Want to know more about what happens to a sample after ATP collects it? Fred, an extroverted sample, shares his account firsthand.
Hello. My name is Fred, your roving cryovial here reporting from Alberta Tomorrow’s Project (ATP) biobank to tell you what happens to us frozen samples when we are delivered to our home in Calgary. First, a little about me. I’m one of the more than 1.2 million criovials that have been filled with blood since the start the ATP study. Our journey begins where we are collected – I was collected in Edmonton and am now sitting here in a matrix box (so they call it) with 95 of my cryovial buddies. To prepare us to be shipped to our home in Calgary, I was wrapped in a plastic bag yesterday and tucked into this styrofoam container with other matrix boxes on some dry ice. We were shipped over-night and just arrived in Calgary.
When we arrived in Calgary at the Richmond Road Diagnostic & Treatment Centre, we were wheeled into the biobank, and as I looked up, the lid of the transport box was removed, and two people dug us out from the ice. They removed the plastic transport bags and took us over to a computer. I could see on the computer the shipping manifest and they confirmed all of the matrix boxes arrived. Did you know each of us has a unique identifier? Just like humans, each one of is different and is never duplicated. This system helps the team at the biobank when they need to pull samples and help researchers with studies. Next, they put my box on a scanner that records all 96 tube ID numbers at one time to ensure each of us is located in the right position in the right box.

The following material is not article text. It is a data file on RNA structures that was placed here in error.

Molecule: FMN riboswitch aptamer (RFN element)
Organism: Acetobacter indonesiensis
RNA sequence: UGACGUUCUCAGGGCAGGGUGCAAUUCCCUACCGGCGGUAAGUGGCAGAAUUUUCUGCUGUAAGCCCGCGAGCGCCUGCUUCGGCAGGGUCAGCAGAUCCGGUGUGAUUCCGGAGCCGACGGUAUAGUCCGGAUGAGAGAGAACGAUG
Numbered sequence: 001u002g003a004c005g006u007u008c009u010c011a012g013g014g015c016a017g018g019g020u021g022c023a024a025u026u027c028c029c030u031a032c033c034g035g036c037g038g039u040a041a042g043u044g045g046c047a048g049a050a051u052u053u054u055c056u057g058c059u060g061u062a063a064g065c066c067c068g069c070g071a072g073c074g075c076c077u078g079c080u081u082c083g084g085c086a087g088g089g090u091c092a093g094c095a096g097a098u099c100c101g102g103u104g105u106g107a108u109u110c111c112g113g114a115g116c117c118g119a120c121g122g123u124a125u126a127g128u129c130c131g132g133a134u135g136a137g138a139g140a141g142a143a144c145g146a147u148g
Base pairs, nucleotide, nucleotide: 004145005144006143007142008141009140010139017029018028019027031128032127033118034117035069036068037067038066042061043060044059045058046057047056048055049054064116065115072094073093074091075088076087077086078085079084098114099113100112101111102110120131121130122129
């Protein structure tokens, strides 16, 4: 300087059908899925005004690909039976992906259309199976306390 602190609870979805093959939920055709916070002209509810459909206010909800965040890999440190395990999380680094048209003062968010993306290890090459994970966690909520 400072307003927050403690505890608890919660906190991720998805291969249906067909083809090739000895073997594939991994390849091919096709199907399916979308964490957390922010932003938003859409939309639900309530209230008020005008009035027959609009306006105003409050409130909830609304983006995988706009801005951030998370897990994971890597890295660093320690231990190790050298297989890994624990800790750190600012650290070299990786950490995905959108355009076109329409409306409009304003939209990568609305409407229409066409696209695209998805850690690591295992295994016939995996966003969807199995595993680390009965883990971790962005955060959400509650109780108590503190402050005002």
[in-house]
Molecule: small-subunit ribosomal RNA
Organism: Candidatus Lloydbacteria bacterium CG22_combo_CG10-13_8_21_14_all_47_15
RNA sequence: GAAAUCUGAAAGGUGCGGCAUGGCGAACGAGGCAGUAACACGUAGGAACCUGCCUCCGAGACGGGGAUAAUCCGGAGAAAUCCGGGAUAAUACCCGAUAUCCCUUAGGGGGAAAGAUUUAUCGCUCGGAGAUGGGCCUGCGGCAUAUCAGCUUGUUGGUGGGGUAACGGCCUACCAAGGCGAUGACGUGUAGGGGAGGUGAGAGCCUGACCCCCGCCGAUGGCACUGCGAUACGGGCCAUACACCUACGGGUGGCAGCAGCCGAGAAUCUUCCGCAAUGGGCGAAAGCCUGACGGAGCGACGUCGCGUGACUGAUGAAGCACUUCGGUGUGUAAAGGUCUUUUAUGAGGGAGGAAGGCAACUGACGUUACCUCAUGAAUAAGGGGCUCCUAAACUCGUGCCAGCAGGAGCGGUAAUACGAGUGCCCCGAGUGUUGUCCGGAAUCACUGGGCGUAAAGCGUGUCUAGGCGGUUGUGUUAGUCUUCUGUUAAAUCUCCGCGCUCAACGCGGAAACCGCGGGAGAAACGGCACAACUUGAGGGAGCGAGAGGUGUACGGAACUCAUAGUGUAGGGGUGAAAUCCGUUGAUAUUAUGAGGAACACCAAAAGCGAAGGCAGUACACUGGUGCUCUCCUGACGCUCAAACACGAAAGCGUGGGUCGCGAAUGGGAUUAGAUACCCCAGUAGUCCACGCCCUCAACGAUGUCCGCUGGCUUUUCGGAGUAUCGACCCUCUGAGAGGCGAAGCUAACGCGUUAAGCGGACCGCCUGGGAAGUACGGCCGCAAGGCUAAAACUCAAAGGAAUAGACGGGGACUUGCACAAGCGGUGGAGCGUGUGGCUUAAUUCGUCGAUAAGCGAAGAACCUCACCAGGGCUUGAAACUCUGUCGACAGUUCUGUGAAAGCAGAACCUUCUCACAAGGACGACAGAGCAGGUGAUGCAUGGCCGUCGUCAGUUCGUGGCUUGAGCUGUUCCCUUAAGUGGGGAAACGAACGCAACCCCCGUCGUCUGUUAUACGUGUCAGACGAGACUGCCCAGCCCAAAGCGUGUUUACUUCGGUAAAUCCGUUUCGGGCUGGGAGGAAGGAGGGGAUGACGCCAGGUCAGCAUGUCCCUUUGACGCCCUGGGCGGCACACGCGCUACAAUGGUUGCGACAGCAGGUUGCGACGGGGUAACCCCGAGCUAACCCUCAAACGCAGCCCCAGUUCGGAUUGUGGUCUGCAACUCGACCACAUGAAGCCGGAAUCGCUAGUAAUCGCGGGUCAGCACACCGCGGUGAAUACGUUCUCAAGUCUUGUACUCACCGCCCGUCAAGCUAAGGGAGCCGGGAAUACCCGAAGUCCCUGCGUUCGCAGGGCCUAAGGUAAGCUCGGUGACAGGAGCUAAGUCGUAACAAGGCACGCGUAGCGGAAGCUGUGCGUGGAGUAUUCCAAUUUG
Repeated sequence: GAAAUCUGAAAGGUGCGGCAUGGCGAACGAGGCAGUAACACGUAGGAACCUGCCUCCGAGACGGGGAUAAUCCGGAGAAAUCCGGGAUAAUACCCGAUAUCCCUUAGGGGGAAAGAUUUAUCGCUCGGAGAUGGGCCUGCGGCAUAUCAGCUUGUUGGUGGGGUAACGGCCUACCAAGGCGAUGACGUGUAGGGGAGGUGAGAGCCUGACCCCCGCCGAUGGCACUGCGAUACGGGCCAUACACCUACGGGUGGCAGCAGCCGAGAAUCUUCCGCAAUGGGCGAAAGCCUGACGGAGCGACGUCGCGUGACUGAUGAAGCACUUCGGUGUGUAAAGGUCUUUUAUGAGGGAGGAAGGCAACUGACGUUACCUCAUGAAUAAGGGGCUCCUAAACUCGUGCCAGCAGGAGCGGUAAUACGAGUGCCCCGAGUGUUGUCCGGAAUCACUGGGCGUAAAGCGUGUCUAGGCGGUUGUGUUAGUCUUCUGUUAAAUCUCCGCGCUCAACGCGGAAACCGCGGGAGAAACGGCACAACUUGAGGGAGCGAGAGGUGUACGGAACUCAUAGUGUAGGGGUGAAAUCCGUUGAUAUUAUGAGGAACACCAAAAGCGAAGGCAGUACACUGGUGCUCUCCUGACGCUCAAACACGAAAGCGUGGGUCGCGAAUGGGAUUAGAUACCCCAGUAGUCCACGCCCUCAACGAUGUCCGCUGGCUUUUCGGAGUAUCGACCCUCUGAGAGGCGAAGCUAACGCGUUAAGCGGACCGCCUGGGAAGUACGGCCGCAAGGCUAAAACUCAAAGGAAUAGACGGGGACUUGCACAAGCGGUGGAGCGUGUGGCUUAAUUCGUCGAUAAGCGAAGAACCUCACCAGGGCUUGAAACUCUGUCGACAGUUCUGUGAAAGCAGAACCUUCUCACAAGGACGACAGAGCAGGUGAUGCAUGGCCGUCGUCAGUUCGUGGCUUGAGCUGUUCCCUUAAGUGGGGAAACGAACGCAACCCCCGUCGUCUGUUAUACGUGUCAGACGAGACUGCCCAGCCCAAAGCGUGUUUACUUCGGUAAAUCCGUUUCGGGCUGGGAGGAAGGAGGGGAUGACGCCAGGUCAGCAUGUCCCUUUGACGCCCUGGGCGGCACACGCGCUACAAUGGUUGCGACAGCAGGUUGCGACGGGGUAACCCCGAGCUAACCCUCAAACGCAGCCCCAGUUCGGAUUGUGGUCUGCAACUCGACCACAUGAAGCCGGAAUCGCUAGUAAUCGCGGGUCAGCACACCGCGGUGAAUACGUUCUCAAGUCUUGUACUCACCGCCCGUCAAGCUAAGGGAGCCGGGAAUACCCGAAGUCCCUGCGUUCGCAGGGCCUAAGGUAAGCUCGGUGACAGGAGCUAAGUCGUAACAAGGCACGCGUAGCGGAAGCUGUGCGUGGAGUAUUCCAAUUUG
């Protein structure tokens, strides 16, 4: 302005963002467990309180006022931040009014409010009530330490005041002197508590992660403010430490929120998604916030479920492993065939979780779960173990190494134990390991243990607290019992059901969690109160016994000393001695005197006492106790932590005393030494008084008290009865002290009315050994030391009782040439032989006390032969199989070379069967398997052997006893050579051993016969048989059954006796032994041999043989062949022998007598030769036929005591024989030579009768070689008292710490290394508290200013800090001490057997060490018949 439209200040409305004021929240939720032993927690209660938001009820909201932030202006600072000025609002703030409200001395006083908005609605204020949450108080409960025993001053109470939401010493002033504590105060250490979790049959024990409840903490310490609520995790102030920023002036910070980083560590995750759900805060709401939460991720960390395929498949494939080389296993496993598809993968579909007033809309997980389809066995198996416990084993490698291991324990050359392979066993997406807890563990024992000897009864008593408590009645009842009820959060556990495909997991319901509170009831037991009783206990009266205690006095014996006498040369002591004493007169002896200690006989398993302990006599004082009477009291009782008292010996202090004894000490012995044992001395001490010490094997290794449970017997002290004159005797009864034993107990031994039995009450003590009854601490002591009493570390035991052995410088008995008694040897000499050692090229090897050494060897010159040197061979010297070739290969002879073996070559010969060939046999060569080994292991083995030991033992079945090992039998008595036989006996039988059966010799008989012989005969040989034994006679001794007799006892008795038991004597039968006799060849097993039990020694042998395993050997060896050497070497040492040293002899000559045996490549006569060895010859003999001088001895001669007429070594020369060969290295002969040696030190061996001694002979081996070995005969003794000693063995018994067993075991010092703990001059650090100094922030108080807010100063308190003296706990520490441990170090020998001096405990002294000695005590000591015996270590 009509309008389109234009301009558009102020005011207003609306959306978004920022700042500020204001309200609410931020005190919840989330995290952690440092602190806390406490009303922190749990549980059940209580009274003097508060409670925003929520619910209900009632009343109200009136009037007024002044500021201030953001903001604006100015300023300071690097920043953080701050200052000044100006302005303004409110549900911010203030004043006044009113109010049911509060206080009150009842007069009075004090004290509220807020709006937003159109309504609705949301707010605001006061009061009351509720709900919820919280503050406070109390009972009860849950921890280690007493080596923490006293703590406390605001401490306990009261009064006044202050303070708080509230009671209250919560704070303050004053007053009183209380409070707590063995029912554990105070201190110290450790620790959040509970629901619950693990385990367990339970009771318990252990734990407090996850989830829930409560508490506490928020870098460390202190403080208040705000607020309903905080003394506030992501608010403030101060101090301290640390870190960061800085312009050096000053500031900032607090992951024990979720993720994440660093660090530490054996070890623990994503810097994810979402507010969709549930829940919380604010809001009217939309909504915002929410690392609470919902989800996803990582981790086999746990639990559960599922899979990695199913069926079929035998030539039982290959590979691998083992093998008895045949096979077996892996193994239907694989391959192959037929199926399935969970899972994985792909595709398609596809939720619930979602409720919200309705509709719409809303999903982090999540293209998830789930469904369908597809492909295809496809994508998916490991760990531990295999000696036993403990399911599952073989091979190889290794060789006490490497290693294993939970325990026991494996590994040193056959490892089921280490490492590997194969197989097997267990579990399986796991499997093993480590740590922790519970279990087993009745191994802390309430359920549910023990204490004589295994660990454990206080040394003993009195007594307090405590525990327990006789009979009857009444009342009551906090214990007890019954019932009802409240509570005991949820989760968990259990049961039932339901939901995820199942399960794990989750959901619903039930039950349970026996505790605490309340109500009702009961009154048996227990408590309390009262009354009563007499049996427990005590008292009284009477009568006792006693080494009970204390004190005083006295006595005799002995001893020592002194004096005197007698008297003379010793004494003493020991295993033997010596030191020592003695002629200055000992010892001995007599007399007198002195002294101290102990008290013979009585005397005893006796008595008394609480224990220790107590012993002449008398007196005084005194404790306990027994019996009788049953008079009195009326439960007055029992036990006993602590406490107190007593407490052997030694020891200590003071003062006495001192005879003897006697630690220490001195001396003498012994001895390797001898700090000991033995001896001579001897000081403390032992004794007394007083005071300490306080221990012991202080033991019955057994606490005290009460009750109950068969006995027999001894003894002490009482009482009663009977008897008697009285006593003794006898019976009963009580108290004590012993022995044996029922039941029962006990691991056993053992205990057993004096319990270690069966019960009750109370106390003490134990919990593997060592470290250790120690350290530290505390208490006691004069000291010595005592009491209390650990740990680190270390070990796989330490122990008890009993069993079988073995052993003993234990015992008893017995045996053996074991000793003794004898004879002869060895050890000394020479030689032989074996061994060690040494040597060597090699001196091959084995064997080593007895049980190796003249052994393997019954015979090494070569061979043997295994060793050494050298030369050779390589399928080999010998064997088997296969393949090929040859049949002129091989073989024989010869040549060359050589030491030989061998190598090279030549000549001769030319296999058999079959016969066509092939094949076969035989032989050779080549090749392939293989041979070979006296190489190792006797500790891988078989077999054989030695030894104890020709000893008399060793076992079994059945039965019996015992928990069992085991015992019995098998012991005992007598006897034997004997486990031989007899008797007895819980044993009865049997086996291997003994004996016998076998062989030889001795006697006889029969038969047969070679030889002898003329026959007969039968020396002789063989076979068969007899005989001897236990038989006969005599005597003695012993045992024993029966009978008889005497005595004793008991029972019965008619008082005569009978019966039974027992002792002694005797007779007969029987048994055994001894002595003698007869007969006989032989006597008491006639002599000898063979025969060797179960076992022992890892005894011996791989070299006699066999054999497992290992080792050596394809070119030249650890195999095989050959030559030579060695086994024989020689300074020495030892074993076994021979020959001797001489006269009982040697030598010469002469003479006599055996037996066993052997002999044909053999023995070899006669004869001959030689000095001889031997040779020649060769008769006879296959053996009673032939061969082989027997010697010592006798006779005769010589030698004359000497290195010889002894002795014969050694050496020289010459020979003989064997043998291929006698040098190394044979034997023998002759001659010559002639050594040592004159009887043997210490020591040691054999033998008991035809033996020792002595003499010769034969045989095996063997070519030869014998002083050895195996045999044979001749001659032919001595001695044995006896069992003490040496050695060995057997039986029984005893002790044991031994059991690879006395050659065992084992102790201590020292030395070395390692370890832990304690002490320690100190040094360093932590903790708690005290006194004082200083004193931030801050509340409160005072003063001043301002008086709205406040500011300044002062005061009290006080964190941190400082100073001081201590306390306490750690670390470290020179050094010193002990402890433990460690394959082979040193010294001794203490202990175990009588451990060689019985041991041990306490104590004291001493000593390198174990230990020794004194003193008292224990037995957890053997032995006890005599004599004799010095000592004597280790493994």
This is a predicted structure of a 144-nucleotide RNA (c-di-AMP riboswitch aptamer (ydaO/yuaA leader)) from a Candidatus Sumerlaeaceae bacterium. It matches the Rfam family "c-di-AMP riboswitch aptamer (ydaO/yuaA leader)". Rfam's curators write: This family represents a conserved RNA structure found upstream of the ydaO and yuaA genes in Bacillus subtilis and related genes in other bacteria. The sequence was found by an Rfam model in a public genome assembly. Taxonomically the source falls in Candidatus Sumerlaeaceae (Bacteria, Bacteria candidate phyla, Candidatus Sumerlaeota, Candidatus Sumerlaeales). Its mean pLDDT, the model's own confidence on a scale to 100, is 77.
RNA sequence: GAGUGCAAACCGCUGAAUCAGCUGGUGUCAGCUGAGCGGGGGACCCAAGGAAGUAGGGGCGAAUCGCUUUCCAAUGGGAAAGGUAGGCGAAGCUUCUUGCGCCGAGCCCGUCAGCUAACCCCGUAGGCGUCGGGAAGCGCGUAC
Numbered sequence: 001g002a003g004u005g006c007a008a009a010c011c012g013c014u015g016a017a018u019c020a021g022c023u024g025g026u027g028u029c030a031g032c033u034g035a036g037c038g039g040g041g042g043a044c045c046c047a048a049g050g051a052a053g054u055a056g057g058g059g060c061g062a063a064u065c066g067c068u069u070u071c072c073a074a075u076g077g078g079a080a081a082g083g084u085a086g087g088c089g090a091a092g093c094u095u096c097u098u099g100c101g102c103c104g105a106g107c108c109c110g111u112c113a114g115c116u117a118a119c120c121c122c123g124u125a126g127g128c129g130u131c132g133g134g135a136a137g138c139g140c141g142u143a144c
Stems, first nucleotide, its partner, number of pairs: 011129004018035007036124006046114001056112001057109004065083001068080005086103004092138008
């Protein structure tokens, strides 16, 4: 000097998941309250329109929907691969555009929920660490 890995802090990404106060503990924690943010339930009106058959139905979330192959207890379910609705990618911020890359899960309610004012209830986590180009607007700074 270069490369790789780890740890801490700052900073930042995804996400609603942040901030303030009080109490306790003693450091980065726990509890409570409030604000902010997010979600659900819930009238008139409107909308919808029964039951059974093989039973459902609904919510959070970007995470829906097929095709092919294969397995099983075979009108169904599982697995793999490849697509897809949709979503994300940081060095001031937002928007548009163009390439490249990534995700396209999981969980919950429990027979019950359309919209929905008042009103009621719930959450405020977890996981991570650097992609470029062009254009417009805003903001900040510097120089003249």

Next, they are scanning my box ID into a program called “Motley” that tells the biobank team where to put my box in one of the 22 freezers. And here I am, after wrapping, shipping, unwrapping, logging and getting scanned in, my buddies and I are now happily sitting in a Calgary biobank freezer at a frigid -80 degrees Celsius leaving me with just one question…what is Motley? But that is to be answered in another story. Until then, this is Fred, signing out…